The broad trend in the Australian dollar remains down as the Fed is likely to raise rates later this year whereas there is a 50/50 chance that the RBA will cut again and the long-term trend in commodity prices remains down. We expect a fall to $US0.70 by year end, and a probable overshoot into the $US0.60s in the years ahead.

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The RBA's clear easing bias is back

Monday, June 15, 2015

By Shane Oliver

If there was any doubt that the RBA retains an easing bias it was laid to rest last week by Governor Glenn Steven's comment that "we remain open to the possibility of further easing" and that "the economy could do with some more demand growth". 

Of course there were numerous qualifications around this - in particular the risks around low interest rates - but the clear message is that another rate cut is under serious consideration. I think it’s now more about narrowing the interest rate gap between us and the zero rates in the US, Europe and Japan to make sure the Aussie dollar continues to come down, helping globally exposed sectors like tourism, higher education, manufacturing and agriculture combine with home construction and consumer spending to help fill the gap left by the end of the mining boom.  The Australian dollar probably needs to fall into the $US0.60s.

Whether there is another cut or not, Stevens pointed out that "it will be quite some time before we can think about interest rates going back up" so get used to low rates for a long time yet. (Sorry Mum!)

On Greece

While there have been some positive signs of progress with Angela Merkel saying “where there’s a will there’s a way”, with the IMF leaving Brussels and indicating there are still major differences, and EU leaders issuing ultimatums to Greece, the ball is now clearly in Greece’s court to accept what is on offer or face the consequences.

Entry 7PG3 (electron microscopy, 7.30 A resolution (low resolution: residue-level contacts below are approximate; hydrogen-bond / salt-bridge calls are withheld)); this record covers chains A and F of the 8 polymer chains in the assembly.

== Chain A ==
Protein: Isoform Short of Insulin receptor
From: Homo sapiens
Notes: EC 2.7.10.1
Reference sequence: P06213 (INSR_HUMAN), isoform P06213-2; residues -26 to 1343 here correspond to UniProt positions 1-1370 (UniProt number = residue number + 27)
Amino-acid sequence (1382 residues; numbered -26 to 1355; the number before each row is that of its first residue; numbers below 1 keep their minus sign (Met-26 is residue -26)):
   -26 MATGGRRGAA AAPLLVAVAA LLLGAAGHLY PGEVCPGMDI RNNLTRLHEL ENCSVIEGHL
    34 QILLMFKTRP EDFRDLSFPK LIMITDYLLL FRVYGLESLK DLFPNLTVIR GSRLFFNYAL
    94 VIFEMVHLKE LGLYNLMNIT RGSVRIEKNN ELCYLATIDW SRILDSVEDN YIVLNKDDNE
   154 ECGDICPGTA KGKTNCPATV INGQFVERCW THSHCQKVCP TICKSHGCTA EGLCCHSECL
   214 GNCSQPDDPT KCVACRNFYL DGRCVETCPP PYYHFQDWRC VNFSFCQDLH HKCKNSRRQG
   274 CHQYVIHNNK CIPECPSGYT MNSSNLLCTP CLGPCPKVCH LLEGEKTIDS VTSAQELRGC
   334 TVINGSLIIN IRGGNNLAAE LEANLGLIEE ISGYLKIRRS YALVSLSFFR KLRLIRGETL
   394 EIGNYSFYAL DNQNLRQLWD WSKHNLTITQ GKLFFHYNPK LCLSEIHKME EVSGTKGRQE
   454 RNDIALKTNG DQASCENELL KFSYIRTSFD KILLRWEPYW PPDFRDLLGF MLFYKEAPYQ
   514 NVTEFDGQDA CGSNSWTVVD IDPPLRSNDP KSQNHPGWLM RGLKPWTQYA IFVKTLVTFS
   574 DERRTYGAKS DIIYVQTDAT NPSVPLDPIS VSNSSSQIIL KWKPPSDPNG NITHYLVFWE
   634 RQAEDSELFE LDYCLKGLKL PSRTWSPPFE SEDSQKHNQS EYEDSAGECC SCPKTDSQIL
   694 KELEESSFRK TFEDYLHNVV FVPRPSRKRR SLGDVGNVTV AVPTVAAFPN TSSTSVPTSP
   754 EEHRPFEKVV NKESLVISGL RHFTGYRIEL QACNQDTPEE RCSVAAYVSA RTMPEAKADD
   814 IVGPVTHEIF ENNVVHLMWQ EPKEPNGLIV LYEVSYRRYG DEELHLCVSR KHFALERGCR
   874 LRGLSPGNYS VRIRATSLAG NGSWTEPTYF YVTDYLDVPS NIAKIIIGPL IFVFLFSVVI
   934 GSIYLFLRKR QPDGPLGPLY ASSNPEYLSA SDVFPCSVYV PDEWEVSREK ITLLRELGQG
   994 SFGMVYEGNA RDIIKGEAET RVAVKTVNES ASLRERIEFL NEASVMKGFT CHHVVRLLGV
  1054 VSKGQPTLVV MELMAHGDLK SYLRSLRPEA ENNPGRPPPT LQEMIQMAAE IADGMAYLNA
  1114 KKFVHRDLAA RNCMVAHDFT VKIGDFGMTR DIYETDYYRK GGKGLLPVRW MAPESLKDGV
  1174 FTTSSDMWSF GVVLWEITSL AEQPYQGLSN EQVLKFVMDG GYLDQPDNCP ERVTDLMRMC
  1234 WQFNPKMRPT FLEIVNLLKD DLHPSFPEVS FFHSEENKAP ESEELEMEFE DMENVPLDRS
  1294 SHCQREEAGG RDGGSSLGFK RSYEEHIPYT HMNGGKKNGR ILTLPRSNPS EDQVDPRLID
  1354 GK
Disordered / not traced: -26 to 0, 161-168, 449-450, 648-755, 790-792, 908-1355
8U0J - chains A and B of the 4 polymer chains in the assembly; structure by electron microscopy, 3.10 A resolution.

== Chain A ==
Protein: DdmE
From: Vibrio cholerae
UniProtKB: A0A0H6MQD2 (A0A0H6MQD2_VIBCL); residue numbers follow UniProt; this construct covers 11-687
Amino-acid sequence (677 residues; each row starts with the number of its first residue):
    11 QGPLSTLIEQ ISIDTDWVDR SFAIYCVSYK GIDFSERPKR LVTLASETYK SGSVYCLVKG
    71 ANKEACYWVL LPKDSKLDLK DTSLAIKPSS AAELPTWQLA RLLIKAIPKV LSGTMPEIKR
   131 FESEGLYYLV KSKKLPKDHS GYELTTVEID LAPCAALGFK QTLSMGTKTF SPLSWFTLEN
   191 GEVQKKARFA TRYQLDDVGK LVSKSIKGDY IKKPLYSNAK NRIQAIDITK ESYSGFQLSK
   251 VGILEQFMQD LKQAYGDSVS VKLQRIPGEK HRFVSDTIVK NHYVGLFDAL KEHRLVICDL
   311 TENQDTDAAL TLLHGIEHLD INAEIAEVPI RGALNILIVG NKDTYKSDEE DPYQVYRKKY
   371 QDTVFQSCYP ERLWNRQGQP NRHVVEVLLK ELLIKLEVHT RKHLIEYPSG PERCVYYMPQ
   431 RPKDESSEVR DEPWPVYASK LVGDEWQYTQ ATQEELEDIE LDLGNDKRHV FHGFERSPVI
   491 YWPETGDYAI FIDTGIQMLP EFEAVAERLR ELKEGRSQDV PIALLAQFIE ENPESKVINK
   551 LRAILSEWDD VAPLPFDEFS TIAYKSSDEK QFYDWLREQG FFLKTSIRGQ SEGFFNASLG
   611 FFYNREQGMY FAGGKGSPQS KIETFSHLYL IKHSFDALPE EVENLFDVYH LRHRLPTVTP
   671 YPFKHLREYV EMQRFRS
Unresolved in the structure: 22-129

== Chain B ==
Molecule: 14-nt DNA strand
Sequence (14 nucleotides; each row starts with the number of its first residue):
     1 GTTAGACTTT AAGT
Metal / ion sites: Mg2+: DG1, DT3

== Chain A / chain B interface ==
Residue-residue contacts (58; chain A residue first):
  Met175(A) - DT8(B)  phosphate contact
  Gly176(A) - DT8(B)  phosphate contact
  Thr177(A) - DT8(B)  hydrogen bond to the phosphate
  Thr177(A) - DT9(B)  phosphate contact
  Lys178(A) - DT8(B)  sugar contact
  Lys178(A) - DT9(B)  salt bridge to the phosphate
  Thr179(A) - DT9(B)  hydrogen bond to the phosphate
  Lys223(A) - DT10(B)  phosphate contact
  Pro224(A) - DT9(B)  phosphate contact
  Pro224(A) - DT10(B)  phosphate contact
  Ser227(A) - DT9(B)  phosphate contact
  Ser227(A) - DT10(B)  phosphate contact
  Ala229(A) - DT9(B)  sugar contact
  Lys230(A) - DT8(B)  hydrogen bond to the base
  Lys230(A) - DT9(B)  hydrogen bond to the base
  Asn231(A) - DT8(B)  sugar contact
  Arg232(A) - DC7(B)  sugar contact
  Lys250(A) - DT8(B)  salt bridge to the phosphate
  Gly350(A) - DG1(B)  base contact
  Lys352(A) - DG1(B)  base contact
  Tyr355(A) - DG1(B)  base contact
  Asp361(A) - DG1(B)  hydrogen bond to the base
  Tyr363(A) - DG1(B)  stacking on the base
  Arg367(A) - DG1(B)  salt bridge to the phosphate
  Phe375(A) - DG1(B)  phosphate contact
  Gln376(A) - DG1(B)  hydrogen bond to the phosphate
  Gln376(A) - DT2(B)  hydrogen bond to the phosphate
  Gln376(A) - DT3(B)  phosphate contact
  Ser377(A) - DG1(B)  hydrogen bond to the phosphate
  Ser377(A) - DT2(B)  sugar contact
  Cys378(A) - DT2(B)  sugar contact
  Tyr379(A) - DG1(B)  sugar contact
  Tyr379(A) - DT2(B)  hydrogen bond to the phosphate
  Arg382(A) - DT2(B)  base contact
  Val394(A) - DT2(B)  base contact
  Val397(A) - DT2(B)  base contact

To avoid defaulting at end June a deal needs to be agreed soon so it can pass various country parliaments (which will be another source of uncertainty) in time. The June 18 Eurozone finance ministers’ meeting is the next deadline to watch. 

The pressure on Greece is now immense as recent turmoil has helped plunge it back into recession, which has hit tax revenue and likely eliminated its primary (ie ex-interest payments) budget surplus. So even if it were to repudiate all its debts it will still have to undertake aggressive austerity. The problem for PM Alexis Tsipras is trying to get support for an agreement, which is acceptable to both Greece’s creditors and to the rest of Syriza. Our base case remains that a deal will be agreed but the risks are high. So Greece is likely to remain a source of volatility. 

But even if Greece does end up leaving the Euro, the threat of contagion to other peripheral countries is low compared to the 2010-12 period as they are now in better shape and the ECB is now providing stronger support.